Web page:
There is not a short supply of recipes online, and I ended up working with this one at Heart, Hands, Home, found - where else? - via Pinterest. This recipe had me at "minimal ingredients."
After some online searching and realizing that I didn't have the
After a few more searches, I stumbled onto Brew & Grow - a hydroponics/home brew resource center. I took advantage of our one weekend of beautiful weather that Chicago is going to apparently get this spring and took a long walk to check it out. With a husband and brother in law itching to try home brewing at some point, I think I'm going to find myself back at this store in the near future. . .
Rennet tablets and citric acid in hand, all that was left was the Cheese Salt. Definitions told me that it really just means non-iodized salt, so my Sea Salt at home would suffice.
Ingredients accounted for, including a gallon of whole milk (making sure the label didn't say "ultra-pasteurized"), I set to work.
Bringing the milk to 90 degrees was a cinch, with 1 tsp. of citric acid mixed in, though I wonder if my thermometer was a bit off, or I should have let it sit longer after the 1/4 rennet tablet dissolved in a quarter cup of water and added, as the curdling didn't seem quite as pronounced as it did in the reference recipe and blog photos. Next time I will experiment with this stovetop timing a bit more.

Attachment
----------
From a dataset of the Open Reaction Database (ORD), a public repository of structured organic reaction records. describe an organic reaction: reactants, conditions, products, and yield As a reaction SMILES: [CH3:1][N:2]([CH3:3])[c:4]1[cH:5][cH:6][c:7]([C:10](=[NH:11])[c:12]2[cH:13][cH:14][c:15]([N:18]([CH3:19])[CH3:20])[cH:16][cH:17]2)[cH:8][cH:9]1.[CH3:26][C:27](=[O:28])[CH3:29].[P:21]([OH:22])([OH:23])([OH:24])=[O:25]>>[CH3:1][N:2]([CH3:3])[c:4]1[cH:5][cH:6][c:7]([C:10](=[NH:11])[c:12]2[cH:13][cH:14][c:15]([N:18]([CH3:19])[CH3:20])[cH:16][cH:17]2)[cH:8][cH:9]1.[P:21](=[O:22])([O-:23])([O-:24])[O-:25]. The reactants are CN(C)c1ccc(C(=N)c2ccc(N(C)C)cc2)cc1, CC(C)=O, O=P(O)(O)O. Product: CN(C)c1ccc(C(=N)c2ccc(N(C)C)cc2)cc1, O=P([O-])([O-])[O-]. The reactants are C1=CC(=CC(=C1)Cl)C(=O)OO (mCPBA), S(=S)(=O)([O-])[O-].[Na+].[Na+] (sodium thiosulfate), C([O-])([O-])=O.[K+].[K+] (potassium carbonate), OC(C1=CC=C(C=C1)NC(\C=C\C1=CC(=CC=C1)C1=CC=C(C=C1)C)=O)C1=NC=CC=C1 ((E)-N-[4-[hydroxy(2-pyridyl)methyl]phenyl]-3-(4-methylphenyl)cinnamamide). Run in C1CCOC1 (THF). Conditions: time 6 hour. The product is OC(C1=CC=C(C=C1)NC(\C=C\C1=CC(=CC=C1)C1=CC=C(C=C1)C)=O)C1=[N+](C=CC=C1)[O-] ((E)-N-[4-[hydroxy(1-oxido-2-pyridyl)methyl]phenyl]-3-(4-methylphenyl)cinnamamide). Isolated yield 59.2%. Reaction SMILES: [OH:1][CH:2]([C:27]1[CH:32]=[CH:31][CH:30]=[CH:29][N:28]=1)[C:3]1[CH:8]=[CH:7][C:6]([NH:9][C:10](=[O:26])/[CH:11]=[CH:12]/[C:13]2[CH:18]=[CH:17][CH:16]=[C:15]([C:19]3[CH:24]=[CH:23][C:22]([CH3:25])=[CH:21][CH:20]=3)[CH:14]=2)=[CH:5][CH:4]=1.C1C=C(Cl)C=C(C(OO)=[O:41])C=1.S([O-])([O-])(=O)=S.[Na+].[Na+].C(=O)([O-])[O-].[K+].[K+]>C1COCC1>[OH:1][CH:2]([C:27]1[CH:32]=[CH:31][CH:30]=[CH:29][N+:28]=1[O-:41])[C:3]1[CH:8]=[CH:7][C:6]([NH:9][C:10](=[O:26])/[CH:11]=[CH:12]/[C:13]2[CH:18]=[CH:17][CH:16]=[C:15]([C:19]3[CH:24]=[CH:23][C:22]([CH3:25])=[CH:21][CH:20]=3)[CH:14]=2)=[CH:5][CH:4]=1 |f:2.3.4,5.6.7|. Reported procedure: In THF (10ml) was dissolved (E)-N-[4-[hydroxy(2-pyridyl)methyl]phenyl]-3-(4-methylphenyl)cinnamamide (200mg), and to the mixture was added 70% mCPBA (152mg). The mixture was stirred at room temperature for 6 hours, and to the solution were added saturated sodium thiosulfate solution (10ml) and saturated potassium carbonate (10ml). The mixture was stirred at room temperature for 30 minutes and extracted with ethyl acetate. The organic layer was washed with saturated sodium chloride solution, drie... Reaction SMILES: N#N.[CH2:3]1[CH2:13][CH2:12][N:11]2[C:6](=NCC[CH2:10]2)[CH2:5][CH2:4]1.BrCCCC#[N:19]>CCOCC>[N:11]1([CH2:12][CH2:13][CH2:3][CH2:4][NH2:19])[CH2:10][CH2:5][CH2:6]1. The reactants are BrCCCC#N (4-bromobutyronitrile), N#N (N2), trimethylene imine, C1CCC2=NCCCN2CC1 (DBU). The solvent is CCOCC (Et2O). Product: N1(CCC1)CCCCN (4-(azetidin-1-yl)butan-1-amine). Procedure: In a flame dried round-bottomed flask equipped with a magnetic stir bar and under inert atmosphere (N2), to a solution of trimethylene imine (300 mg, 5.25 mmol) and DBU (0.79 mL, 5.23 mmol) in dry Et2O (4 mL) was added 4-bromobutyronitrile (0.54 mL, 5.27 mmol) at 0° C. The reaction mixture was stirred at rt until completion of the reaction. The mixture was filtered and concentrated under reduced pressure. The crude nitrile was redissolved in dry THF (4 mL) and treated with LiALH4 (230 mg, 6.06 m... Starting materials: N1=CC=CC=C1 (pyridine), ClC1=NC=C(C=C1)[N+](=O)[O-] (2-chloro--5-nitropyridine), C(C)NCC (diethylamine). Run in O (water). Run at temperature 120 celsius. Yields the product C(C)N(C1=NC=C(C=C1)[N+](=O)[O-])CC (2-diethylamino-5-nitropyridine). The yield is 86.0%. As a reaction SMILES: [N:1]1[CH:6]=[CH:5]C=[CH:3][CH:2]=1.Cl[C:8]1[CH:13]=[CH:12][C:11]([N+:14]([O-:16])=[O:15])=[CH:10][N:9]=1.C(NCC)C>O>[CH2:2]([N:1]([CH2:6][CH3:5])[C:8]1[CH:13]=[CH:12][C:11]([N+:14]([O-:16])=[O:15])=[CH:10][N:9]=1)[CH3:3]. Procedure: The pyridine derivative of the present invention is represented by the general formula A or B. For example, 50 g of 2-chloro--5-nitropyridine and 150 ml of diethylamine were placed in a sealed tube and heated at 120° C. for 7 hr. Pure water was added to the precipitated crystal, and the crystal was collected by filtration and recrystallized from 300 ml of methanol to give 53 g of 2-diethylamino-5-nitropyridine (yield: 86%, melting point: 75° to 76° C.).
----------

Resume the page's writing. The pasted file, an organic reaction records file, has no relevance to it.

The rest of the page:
After leaving the milk to sit for 10 minutes, I started spooning the globs into a bowl and getting as much of the yellowish liquid out of the way. A few zaps in the microwave got rid of even more excess liquid, and then the salt was added.
Here's where my version seemed to take a turn. It never got super stretchy or "shiny" - but rather stayed a bit more crumbly. the cheese allowed me to knead it like dough, which was a good sign, but it did seem a little drier than it should have been. I added a bit of water which helped it keep its shape, but this will also be an area I look to perfect.
I rolled the cheese into a log form and then put it in an ice bath for 5 minutes to firm it up. The cheese was wrapped up in parchment paper and put in the fridge for awhile.
In the end, the taste was a bit on the salty side and it tasted "mealier" than it should have, probably because of the more crumbly consistency it started with.
But I'm going to call it a success because it was a great first attempt - and I can only get better from here! With a pack of 10 rennet tablets, and only 1/4 tablet used for a recipe, I've got 39 more tries.
The price was certainly right for this experiment, assuming that I keep making cheese and not waste the rennet or citric acid, I'd spend about 25 cents per batch on those ingredients. The milk itself is most of the cost, and I found a gallon for $2.50 at our Walmart Express!
So, happy cheese-making to you, and good luck if you try this out! I'll be back at it soon enough. Once mozz is mastered, I can move up the cheesy food chain.